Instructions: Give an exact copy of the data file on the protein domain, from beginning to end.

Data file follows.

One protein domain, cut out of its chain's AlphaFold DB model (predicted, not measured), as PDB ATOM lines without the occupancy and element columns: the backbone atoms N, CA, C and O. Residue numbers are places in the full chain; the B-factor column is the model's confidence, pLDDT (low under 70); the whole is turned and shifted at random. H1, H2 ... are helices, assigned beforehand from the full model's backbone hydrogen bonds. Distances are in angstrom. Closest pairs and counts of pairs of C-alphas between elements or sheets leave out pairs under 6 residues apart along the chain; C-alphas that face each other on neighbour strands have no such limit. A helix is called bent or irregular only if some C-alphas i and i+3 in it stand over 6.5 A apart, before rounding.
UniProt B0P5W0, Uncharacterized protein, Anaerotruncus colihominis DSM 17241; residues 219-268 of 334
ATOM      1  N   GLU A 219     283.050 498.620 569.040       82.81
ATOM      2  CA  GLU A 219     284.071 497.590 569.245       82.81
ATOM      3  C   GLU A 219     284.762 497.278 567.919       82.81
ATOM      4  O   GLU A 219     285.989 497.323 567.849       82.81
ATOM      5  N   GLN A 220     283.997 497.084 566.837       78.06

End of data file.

One protein domain, cut out of its chain's AlphaFold DB model (predicted, not measured), as PDB ATOM lines without the occupancy and element columns: the backbone atoms N, CA, C and O. Residue numbers are places in the full chain; the B-factor column is the model's confidence, pLDDT (low under 70); the whole is turned and shifted at random. H1, H2 ... are helices, assigned beforehand from the full model's backbone hydrogen bonds. Distances are in angstrom. Closest pairs and counts of pairs of C-alphas between elements or sheets leave out pairs under 6 residues apart along the chain; C-alphas that face each other on neighbour strands have no such limit. A helix is called bent or irregular only if some C-alphas i and i+3 in it stand over 6.5 A apart, before rounding.
UniProt B0P5W0, Uncharacterized protein, Anaerotruncus colihominis DSM 17241; residues 219-268 of 334
ATOM      1  N   GLU A 219     283.050 498.620 569.040       82.81
ATOM      2  CA  GLU A 219     284.071 497.590 569.245       82.81
ATOM      3  C   GLU A 219     284.762 497.278 567.919       82.81
ATOM      4  O   GLU A 219     285.989 497.323 567.849       82.81
ATOM      5  N   GLN A 220     283.997 497.084 566.837       78.06